---The parliament introduced an emergency bill to go to a vote on Sunday on the issue, said the website of IRIB television.
Several politicians cried "Death to Britain" as the measure was adopted with 162 votes. Five deputies voted against.
The wording of the bill was not immediately divulged.
But the head of the parliamentary committee on foreign policy and national security, Alaeddin Boroujerdi, said he was asking the foreign ministry "to expel the British ambassador from the country," said the parliamentary website.
Britain on Monday, in co-ordination with the United States and Canada, announced new sanctions on Iran over its nuclear programme, after a report by the UN atomic energy watchdog this month suggesting Tehran was researching nuclear weapons.
Britain, which hosts the world's biggest financial market in the City of London, said it was "ceasing all contact" between its financial system and that of Iran.
Britain and Canada have embassies in Tehran. The United States does not, having closed it after Islamic students took its diplomats hostage in 1979 following Iran's revolution.
China said new sanctions unveiled by Western states against Iran over its nuclear programme would not resolve the issue but would instead "exacerbate" the situation.
"We believe pressuring and sanctions cannot fundamentally solve the Iranian nuclear issue. On the contrary, they will complicate and exacerbate the issue and intensify confrontation," said foreign ministry spokesman Liu Weimin.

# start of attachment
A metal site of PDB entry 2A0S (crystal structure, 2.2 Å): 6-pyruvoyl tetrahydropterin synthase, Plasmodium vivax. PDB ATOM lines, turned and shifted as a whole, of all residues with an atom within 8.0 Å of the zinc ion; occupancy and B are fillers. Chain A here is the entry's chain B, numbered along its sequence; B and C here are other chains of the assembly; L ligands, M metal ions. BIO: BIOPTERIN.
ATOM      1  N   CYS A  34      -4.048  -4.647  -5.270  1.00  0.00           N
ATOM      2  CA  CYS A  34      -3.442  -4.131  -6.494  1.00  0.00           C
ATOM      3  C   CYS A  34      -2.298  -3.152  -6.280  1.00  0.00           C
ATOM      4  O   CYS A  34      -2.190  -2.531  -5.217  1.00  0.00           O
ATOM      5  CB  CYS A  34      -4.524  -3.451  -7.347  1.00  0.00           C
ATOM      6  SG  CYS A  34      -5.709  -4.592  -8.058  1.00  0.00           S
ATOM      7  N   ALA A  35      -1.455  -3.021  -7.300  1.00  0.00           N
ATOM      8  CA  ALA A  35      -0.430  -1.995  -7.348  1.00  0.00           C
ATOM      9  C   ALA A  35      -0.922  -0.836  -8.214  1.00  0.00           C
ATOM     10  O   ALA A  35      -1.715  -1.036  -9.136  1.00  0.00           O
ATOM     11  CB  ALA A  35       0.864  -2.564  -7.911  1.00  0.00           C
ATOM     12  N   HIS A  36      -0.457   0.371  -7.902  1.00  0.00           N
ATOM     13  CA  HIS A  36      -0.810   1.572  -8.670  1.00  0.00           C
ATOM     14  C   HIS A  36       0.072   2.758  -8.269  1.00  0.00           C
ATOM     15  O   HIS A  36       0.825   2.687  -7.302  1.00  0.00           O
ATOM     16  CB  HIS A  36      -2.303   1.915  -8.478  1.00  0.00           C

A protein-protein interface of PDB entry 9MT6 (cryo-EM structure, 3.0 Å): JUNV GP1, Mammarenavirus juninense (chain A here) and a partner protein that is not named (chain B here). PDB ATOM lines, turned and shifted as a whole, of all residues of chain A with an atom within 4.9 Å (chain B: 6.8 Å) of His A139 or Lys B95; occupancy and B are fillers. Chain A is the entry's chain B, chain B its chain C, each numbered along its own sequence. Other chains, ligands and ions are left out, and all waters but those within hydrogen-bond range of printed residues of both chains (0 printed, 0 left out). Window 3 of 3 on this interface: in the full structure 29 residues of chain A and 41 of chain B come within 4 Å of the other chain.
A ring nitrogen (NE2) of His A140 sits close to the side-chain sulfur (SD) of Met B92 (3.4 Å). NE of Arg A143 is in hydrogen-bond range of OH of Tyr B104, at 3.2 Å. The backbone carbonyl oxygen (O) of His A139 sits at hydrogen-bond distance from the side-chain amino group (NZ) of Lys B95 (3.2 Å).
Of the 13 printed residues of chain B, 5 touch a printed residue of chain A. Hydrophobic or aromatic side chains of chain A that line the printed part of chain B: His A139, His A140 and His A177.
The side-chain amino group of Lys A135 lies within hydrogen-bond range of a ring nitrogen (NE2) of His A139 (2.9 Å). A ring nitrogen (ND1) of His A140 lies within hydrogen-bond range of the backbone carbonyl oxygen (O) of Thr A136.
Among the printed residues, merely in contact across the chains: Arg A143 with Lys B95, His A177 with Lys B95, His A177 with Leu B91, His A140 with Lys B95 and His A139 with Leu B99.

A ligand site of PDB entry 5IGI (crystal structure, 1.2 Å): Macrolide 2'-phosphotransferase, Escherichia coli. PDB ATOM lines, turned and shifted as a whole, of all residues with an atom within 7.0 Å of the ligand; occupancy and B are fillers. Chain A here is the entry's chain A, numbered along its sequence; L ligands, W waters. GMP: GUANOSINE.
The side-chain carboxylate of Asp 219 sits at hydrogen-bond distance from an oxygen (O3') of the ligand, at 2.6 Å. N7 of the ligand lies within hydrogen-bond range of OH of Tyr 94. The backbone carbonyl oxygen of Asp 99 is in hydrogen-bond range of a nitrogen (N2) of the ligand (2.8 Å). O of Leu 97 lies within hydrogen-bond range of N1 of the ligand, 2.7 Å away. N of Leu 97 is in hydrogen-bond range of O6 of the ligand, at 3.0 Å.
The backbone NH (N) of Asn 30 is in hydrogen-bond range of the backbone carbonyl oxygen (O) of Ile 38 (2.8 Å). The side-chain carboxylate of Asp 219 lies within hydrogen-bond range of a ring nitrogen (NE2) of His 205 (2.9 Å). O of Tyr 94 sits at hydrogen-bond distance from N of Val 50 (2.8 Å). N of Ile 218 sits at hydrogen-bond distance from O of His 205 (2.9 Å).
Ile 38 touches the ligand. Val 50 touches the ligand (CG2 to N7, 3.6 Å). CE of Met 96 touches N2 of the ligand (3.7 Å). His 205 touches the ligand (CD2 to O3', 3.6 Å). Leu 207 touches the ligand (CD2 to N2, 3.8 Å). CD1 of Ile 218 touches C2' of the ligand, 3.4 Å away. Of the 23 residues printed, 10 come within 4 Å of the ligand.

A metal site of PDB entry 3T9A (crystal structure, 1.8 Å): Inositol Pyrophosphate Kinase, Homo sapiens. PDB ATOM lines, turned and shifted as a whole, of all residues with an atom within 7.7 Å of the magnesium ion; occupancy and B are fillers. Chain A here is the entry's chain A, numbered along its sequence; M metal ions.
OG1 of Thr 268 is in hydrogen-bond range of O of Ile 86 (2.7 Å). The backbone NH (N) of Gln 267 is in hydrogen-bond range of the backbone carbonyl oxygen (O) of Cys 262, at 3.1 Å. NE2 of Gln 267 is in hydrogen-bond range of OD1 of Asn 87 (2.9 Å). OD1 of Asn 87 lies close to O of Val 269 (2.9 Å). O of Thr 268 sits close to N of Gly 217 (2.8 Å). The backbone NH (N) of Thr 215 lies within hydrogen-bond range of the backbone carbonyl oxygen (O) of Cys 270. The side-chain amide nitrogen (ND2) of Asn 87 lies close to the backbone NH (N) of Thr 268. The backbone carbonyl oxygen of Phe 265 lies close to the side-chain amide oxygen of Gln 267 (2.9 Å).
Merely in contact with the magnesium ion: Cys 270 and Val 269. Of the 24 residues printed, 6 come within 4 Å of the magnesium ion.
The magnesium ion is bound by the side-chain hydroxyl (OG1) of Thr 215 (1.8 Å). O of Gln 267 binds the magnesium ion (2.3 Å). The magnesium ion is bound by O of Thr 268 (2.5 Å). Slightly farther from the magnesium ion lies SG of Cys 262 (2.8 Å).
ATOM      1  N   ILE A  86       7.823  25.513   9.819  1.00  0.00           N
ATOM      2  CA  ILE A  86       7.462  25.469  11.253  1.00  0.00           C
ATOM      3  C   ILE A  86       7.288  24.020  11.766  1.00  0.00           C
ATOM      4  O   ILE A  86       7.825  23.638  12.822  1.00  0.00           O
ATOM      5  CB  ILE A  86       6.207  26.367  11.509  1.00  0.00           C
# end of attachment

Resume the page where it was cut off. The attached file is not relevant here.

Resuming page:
China is a key ally of Iran. They have become major economic partners in recent years, thanks partly to the withdrawal of Western companies in line with sanctions against the Islamic republic.
Iran's other ally Russia – which, along with China, blocked any possibility of the new sanctions being put to the UN Security Council for wider adoption – has called the Western measures "unacceptable and against international law".---
Relations between the UK and Iran have been extremely low these past decades following many incidents such as the siege of the Iranian embassy in London in 1980, the fatwa issued by the Iranian supreme leader Ayatollah Khomeini on British author Salman Rushdie in 1989 and the seizure of royal navy personnel in 2007 among others.
With such tensions escalating ever more abruptly each year, the West's outright refusal to let the Islamic theocracy gain access to nuclear weapons and the stubborn perseverance of Iran in pursuing its nuclear project no matter what, it seems like the question is not if there will be a war, but rather when.
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